Read more...

sven1by Sven Bernhardt & Opitz Team published in SOA Magazine III

A frequently discussed topic these days is the Micorservices architectural paradigm. Discussions on various internet blogs and forums are showing the trend that proponents of this approach are not tired of emphasizing why Microservices are different to a holistic SOA approach, when dealing with breaking up or avoiding monolithic software architectures.

For this reason it’s time for the Cattle Crew team, to take a closer look on this arising architectural style and the corresponding discussions from a different perspective.

Microservices Architectures

Amongst others Martin Fowler published a blog about what is characteristic for Microservices and applications build on the foundation of this architectural style [1].  According to this and other blog posts (see also [2], [3]), the goal of a Microservices approach is to avoid software systems to become monolithic, inflexible and hardly manageable, by splitting a system into modular, lightweight and maximum cohesive services. Applications build on this architecture should ensure the agility regarding changes caused by changed business requirements, because affected services of an application can simply be adapted and be redeployed independently from other components.

Effectively a Microservice is a in itself cohesive, atomic application, which fulfills a dedicated purpose. Therefore it encapsulates all needed elements, e.g. UIs, logic components, may also have its own separated persistent store and may run in a separate JVM, to ensure as less impairment to other services as possible. Furthermore the implementation technologies for a specific service may vary. For each service the best-fitting technology should be used; there should be no restrictions regarding the used technologies.

 

 

Read more...

Luis1by Luis Weir published in SOA Magazine III

Much has been said about Oracle SOA Suite 10g (or JCaps) upgrades to 11g and how features map between both versions. There is also plenty of information online about this topic both official and unofficial. It’s not news to many that for example SOA Suite 10g is currently in extended support and product will enter sustaining support by the end of 2014 (I will explain more about what extended and sustaining support means later in the blog). However one fact remains truth: There are still many companies out there running platforms that are (or soon will be) in sustaining support, and that don’t yet have an upgrade strategy. I say this based on my own experience as I am currently helping several customers do exactly this.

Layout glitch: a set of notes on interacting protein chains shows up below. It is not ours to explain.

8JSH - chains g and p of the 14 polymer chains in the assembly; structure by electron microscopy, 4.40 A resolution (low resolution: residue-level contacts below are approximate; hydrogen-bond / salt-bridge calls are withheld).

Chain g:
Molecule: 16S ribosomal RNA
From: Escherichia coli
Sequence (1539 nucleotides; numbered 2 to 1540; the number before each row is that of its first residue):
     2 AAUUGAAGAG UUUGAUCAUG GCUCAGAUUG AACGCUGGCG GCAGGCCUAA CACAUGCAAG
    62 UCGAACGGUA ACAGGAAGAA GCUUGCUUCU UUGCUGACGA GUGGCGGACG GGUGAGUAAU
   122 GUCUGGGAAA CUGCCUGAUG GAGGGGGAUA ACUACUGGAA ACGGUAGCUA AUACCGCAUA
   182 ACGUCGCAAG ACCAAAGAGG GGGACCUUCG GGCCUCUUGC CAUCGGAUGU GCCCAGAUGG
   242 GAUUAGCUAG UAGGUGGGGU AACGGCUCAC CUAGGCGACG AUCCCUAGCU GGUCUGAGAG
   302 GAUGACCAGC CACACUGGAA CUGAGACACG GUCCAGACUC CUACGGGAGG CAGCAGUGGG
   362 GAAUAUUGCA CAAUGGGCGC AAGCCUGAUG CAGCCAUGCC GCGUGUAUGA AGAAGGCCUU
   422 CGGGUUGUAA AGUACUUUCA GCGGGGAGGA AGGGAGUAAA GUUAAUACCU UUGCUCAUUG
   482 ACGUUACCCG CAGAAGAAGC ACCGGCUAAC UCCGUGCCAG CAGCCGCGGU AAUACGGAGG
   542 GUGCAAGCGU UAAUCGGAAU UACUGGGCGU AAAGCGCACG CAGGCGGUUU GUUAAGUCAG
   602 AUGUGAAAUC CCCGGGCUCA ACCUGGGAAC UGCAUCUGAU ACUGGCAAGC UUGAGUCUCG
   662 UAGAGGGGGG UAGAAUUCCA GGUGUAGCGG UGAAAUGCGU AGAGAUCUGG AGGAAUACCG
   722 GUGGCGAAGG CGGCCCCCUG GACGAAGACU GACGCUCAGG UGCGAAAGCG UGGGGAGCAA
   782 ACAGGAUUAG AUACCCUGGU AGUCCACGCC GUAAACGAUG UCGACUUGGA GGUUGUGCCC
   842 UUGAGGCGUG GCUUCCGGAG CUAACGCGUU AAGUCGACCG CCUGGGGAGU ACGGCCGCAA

Having said that,  I wrote this blog in an attempt to give SOA experts, Integration Leads and Architects key pointers that can serve as inspiration to come up with a transformational approach when defining an upgrade strategy. Note that I am using the word “transformation” deliberately and I will explain why shortly.

Note that although this article is mainly related to the Oracle SOA 10g to 11g technology stacks, the approaches, tips and information provided in this blog should also be applicable when defining any technology upgrade. In fact, once 12c is more mature I will probably refresh this blog to cover 11g to 12c upgrades.

Following my key pointers to help you define your upgrade as a SOA Transformation:

1) Understand the product roadmaps and planning to move in advance

This is one of the most important points and one that many have either failed to understand or have just ignored (hence why many companies still stuck in 10g and have no plan to upgrade yet). This is important because by understanding the product releases and features, release dates, and support lifeline you can plan in advance an upgrade approach and avoid having to do something tactically, in a rush and with limited budget.

Read more...

by Leon Smiers published in SOA Magazine III

Companies delivering seLeon2rvices to customers are all faced with the same high-level challenges.

  • How can we improve our services towards the customers;
  • How can we challenge the cost aspects;
  • How to deal with the new regulations imposed by the regulator;

These challenges impact the way the end-to-end delivery of the services to the customers is executed. There are a lot of informal end-to-end processes in organizations supporting the customer service services. These end-to-end processes are usually supported by scattered applications, email, spreadsheets and a lot of goodwill of the personnel involved. When compliance, regulations and/or customer demands are imposed on an organization, these end-to-end processes do not have the ability to comply with new demands due to lack of support from the current application landscape. 

In the financial, public and utilities market organizations are re-landscaping their existing application portfolio due to these higher compliance, regulations and customer demands. This re-landscaping is usually not an overnight exercise and can span multiple years. Case management can help to cross the bridge from the current landscape towards a landscape aimed at delivering these higher demands.

Let’s explain this with the process of complaints. This functionality is needed in any market where customer contact is present, and where due to increasing compliance and customer demands the bar needs to be raised to deliver better quality, such as delivering an answer within a given timeframe. The process starts when a customer, who is not satisfied, sends a complaint to the company.

Read more...

Receive our SOA Magazine

Events Calendar

loader

Twitter